Library and Lecture Hall: To help Honduran and international scholars collaborate on Copan research, we have established a Mesoamerican library at the Copan Association’s Offices in Copan, Honduras. It has served as a tremendous resource to the many scholars who work toward understanding our ancient Maya past. The books must remain in the library however facilities are available where scholars can work. In November 2019; 142 boxes of books were received at the Copan Association offices after an arduous journey from Albuquerque, New Mexico. This was a donation from the Widow of Peter D. Harrison who donated his entire book collection to the library at the Copan Association. It consists of over 3500 books focused mainly on the Maya but also contains volumes of other archaeology. The donation of this collection makes the Library at the Copan Association Offices one of the best in Central America.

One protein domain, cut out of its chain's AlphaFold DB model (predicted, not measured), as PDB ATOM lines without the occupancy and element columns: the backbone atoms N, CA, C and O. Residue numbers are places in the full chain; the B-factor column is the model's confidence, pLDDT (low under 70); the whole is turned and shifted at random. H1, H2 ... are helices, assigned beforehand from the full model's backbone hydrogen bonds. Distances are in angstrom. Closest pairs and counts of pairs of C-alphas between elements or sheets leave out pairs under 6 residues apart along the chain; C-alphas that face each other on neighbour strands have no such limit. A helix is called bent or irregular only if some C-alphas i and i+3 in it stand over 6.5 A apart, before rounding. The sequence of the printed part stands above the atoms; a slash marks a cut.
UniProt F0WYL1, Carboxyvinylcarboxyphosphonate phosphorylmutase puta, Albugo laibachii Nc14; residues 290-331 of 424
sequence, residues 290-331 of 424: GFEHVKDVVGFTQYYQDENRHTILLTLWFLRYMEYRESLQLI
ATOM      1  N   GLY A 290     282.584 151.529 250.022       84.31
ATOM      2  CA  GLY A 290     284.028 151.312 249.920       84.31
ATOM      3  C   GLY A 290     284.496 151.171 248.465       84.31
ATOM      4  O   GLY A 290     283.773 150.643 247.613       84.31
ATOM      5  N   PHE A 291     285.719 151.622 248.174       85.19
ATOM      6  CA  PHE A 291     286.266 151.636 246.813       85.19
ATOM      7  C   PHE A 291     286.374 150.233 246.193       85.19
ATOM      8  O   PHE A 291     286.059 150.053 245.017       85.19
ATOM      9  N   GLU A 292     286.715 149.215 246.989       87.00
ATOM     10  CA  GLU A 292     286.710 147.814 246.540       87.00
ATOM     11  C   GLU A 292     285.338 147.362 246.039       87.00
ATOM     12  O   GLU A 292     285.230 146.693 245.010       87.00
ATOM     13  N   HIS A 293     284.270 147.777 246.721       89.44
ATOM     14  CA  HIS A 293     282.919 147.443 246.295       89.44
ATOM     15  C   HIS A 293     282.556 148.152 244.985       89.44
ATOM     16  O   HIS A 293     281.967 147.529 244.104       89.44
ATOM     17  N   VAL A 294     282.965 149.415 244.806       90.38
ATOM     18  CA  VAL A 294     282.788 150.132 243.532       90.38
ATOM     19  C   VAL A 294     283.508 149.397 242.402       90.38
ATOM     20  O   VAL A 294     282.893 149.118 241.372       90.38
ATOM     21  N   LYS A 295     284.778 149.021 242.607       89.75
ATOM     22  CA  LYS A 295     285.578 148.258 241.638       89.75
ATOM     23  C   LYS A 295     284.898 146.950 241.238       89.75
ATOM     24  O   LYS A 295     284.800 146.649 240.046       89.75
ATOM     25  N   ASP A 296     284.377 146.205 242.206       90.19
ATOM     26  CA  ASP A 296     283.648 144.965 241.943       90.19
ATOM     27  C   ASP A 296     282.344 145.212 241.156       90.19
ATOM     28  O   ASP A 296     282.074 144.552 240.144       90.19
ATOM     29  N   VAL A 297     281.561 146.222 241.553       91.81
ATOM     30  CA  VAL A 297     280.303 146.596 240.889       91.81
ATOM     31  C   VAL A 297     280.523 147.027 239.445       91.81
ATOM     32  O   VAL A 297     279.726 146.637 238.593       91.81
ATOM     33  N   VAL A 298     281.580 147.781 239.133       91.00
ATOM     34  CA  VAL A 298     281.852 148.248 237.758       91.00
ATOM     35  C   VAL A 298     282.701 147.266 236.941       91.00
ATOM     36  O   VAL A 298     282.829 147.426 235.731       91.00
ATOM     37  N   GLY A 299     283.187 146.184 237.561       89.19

Training Seminars: The guides at the ancient site of Copan, who include descendants of the ancient Maya, the modern Ch’orti’, greatly benefit from continuing education. These training seminars provide a vehicle for scholars to offer their knowledge to the public through the “mouthpiece” of local guides. Training seminars are ongoing throughout the year.
Reintroduction of the Scarlet Macaw into the Valley of Copan where it once flew freely: The Copan Association along with Macaw Mountain Bird Reserve have worked in tandem to successfully reintroduce the Scarlet Macaw back into the Valley of Copan, where it once flew freely. The project begun in 2011 is deemed one of the most successful release programs in the world by the World Parrot Trust. It received second place for the Premio Nacional del Ambiente XV Edicion in 2013. As of 2020 thousands of children in the Copan Valley and surrounding areas have received the conservation courses and participated in classroom activities. This has made a huge impact on the free flying population and none of the Scarlet Macaws released into the valley has ever been captured or sold. The educational component of this conservation project has been totally funded by the Copan Maya Foundation since the project began in 2011.